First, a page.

The Folk Victorian style was born out of the so-called "National" style. Many of these houses were originally constructed during the mid-nineteenth century and then updated or embellished during the "Victorian" period around the turn of the century. Typical basic forms include gable-front, gable-front and wing, hall and parlor, and I-house to which embellishments typical of Queen Anne and Italianate styles have been added. These decorative touches include porches with turned ornamentation, window trim, or cornice brackets. Examples of the Folk Victorian style within the district include 107 East Union Street, 205 East Union Street, and 116 East Seminary Street. The house at 310 East Union Street is a classic example of a two-story Folk Victorian. A gable-front and wing variant with scant detail, it boasts three interior chimneys, a one-story porch with hipped roof, and plain one-over-one pane windows.
Free Classic-style houses are typically classified as a sub-type of Queen Anne-style architecture. McAlester and McAlester estimate the Free Classic-style represents around thirty-five percent of all Queen Anne sub-types, a somewhat substantial amount. This style was popular around the turn of the century, from about 1890 to 1910. Typical stylistic details include substantial columns based on classical forms, Palladian windows, and other Classically-inspired details. While related to the Queen Anne style, Free Classic detailing is much more restrained and far less decorative in nature. Free Classic-style examples within the district include 309 and 311 East Union Street (both very similar), and an outstanding example at 401 East Union Street. The home at 401 East Union Street is a large example of this style with decorative windows in the gables, a large wrap-around porch with round columns, and restrained detailing on the porch cornice-line.
The two churches in the district, the United Methodist Church (1886) and the First Presbyterian Church (1889) were both constructed in the Romanesque Revival style, which was very popular during the late nineteenth century, especially for large public buildings. These two buildings are very similar in design and materials (brick exteriors with limestone detailing, arched stained glass windows, and substantial towers) and both anchor the city blocks on which they sit. The United Methodist Church is classified as a "side steeple" design, while the First Presbyterian Church is listed as "twin tower." Although buildings representing nineteenth-century architectural trends dominate the district, there are a significant number of twentieth-century buildings constructed in styles that fall under the categories of nineteenth- and twentieth-century American Movements, nineteenth- and twentieth-century revivals. Twentieth-century American Movements include such styles as Craftsman-style Bungalow, American Foursquare, and Prairie. Twentieth-century revival styles include Colonial Revival and Dutch Colonial Revival, although several of these were constructed outside of the period of significance. There are also a few examples of modern architectural styles within the district, including one Ranch house and one mid-century eclectic dwelling. These, too, were constructed outside of the period of significance. Among the most significant of twentieth-century buildings in the district, the Craftsman-style Union County Public Library is a one-and-one-half-story structure with a raised basement and brick exterior, punctuated by concrete detailing. The roof is tile. The main entrance is accessible by a set of concrete steps leading up the original wooden doors. This design is indicative of many Carnegie libraries built during this time period throughout the state and country.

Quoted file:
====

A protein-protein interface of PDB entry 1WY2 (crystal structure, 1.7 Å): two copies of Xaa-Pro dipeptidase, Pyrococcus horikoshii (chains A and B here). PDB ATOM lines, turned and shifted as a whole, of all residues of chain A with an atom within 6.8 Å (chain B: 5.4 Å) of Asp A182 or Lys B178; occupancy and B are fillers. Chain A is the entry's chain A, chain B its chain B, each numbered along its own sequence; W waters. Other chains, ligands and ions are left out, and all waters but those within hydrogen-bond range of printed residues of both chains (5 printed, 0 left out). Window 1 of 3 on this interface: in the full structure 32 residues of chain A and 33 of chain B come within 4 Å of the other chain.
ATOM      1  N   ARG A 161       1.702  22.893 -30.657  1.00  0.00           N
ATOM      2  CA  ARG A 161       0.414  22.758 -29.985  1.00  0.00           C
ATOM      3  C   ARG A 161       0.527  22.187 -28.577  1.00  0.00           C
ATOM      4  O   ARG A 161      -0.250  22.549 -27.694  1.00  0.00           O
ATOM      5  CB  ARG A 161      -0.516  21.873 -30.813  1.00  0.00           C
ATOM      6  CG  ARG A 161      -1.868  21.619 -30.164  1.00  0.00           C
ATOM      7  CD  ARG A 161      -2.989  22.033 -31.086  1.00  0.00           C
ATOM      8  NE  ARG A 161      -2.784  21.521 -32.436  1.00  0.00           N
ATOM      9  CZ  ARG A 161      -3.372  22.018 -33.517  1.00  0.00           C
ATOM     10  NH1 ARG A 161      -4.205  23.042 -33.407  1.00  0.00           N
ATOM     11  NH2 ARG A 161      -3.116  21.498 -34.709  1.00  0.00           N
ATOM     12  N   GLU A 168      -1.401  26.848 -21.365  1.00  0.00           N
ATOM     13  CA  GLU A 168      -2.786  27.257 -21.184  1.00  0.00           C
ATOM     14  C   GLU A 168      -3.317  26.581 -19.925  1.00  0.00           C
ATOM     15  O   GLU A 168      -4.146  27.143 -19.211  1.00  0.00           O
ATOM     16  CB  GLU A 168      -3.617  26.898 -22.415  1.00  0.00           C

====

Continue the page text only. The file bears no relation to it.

There are a few American Foursquare and Revival-style houses within the district; however, the vast majority of the twentieth-century residential buildings are Craftsman-style Bungalows. Bungalow-style homes became popular in the first decades of the 1900s. Born out of southern California and the Prairie movement, this style became immensely popular due to its inclusion in pattern books and magazines. These houses were small and affordable, further contributing to their popularity throughout the nation. Bungalows typically have low-pitched roofs, exposed rafter tails, porches (often supported by tapered columns), rusticated concrete block foundations, and windows are typically three- or four-over-one pane sashes. Most examples are one or one-and-one-half-story in height. Several fine examples of the Craftsman Bungalow style within the district include 314 East Union Street, 319 East Union Street, and 101 East Seminary Street. The resource located at 319 East Union Street is an intact example of the Craftsman-style Bungalow. It exhibits many of the common stylistic details such as a side-gable roof with a central front dormer, full-width front porch with tapered pillars, and a stucco exterior.
†Anne M. Moore, M.H.P., Architectural Historian and Kelly Lally, M.A., Historian, Liberty Residential Historic District, Union County, Indiana, nomination document, 2011/2013, National Park Service, National Register of Historic Places, Washington, D.C.